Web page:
Square and rectangular filters come in a variety of sizes with the most popular being 3x3”, 4x4” or 4x6”. Larger sizes are available and are very popular with cinematographers. Square, plastic filters are traditionally less expensive than round glass filters. They also weigh less and provide the user with certain special effects that glass filters may not offer. For the pro or high-end amateur photographer, videographer and cinematographer, square/rectangular systems can sometimes offer a higher degree of control over the image than glass filters. There are glass rectangular filters but they are usually pricey and generally only appeal to either the cinema community or large format photography shooters.

Square/Rectangular filters can be made from different materials. The comparatively inexpensive Cokin system is plastic while the Lee pro system can be either high-quality resin or less-expensive polyester. Kodak makes simple polyester gels that are extremely popular and reasonably priced.

Square and rectangular filter systems solve problems that round, screw-on filters often cannot resolve. To begin with, one square or rectangular filter can be used with many different size lenses. As long as you have the appropriate size adapter rings, in most cases, one filter will serve the purpose.

Another benefit is if you are shooting a landscape where the horizon line is off-center and you want to balance the light intensity in both parts of the scene, i.e. bright sky, shaded foreground . Rectangular filters allow the transition to be blended into the scene, often imperceptibly. This is because they can be shifted up and down in the filter holder to fit the scene as desired. Some graduated rectangular filters are available with soft or hard transitions from dark to clear. The soft edge is recommended for wide-angle lenses and the hard edge is recommended for normal and longer lenses.

Whether you purchase a simple, economical system such as Cokin “A”or “P” filters, a higher end pro system like Lee or HiTech, the principle for all are the same. The system will be composed of three parts: an adapter ring for your lens, the filter holder that fits in to adapter ring, and the filter(s).

In addition to the holder and adapter rings, some systems, like Lee and Lindahl, offer compendium hoods that not only serve as lens shades but also provide slots that can hold the filters inside.

These hoods are extremely popular with wedding, fashion, large format and videographers who are very sensitive to the negative effects of flare. Compendiums are also very good when the use of special effects is required (i.e. photo of a bride and groom inside the silhouette of a champagne glass).

If there is any disadvantage to this kind of system, it is that they are slow to use. Between the adapter rings, dealing with filter holders and having to slip the filters in, it can be cumbersome, especially when hand holding. However, as previously stated, this way of shooting offers extensive image control and special effects. Despite the digital explosion, these systems remain very popular with photographers of all genres.

Back to top


Gel Filters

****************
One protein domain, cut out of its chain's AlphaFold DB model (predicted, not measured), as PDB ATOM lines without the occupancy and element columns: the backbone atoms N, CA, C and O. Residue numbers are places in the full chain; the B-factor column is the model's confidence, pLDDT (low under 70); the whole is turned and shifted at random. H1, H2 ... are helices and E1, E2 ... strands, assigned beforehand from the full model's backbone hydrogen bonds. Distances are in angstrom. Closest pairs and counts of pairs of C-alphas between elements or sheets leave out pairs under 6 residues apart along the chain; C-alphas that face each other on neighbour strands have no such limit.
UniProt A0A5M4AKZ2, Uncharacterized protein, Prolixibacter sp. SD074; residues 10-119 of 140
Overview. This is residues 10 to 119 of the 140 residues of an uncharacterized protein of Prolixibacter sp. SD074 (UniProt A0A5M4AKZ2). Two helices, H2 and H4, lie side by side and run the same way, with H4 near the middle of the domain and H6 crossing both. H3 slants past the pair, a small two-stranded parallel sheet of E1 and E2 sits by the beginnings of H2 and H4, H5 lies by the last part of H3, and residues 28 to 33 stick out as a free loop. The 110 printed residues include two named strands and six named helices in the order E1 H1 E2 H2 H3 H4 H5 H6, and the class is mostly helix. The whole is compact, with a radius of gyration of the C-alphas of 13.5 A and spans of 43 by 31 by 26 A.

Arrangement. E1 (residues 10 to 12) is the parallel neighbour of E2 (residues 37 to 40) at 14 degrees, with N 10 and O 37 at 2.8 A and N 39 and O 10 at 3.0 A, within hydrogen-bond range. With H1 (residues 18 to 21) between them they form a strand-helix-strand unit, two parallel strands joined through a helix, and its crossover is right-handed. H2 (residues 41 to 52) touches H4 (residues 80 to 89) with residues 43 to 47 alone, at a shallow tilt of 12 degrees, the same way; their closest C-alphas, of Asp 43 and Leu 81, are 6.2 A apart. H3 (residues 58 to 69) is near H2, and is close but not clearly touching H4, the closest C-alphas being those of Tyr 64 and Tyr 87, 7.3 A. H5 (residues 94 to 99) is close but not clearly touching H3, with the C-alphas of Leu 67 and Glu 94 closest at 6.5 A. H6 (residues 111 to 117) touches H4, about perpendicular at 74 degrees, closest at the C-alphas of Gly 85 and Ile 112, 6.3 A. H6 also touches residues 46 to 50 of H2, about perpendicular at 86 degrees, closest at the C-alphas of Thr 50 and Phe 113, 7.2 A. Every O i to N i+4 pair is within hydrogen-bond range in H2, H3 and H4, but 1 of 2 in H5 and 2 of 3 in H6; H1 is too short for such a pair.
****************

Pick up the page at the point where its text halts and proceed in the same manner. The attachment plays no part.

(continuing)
Soft polyester gel filters are an inexpensive and effective way to maintain precise color and temperature control over an image. Companies such as Kodak and Optiflex (Lee) make square gel filters in a wide variety of colors and temperatures. The most popular sizes are 3x3” and 4x4”. Kodak alone makes over 100 types of gel (Wratten) filters. They are also available in larger rectangular sizes that are popular with cinematographers. Gels can be thrown in a camera bag, taped over a lens if necessary and are considered somewhat disposable. One convenient aspect of polyester gels is that they can be trimmed should an odd size be required.

Whereas round glass filters are, for the most part, available in standardized color temperatures, certain polyester gels can be bought in smaller increments (neutral density and color compensating, for example). Most photographers prefer to use a gel holder to secure the filter. Gel holders can be comparatively inexpensive depending on brand and style. When in a pinch or on a limited budget, gels can be taped on to the lens.

Companies such as Lee also produce a higher end, resin type rectangular filter. These filters cost more money but last longer, don’t “crinkle” and are easier to use because of their added rigidity.

Back to top

Series Filters

Series 9 filters by Tiffen are a unique filter system once popular with older lens and camera design. Requiring a Series 9 adapter ring, this system allows you to use one standard size filter (Series 9) on many lens sizes. Series 9 filters, although screw-on style, require a bit more work to set up. The glass filter drops into the adapter ring and is held securely in place with the included retaining ring (adapter ring sold separately). Series 9 filters have no threads. Although these filters are no longer as popular as they used to be, they allow the use of filters for harder to fit lenses, a common problem with older camera lenses.

Back to top


ccdszxbfurdwcaffdbrvzbusbwzxyxbStepping Rings

What happens when you have two lenses and they are two different filter sizes? There are two choices: First, you can buy individual filters for each lens. This is fine although it can run into a lot of money duplicating filters for each lens. It’s also more to carry around in your bag. Second, and perhaps more practical, is to use a “stepping ring”. In this way, if you have two lenses that are 58mm and 52mm, you can buy all your filters in 58mm and use them on the 52mm lens. How? A 52-58mm “Step Up” ring will solve the problem.

Many people confuse the terms “Step Up” and “Step Down”. It is critical to remember that you are always “stepping” from lens to filter size. Consequently, a 52-58mm step up ring allows you to use a 58mm filter on a 52mm lens size while a 58-52mm step down ring means using a 52mm filter on a 58mm lens size (generally not advisable). When using step down rings it is crucial that you remember that a smaller filter on a larger lens diameter means that the filter might encroach on the image and cause “vignetting”, a cutting off of the edges of the photo that shows up as “black: corners. Sometimes you can get away with it, particularly if a telephoto lens is involved. However, the practice is risky. Always test by looking through the lens and noticing the edges of the image.

Try viewing against a very light background. Think of holding a penny against a silver dollar. The penny is clearly visible inside the larger denomination. Conversely, if you held the silver dollar against the penny, the larger coin completely covers the penny.

Stepping rings are a convenient and inexpensive way to avoid having to buy extra filters. Besides, one stepping ring weighs much less than duplicate filters.

Back to top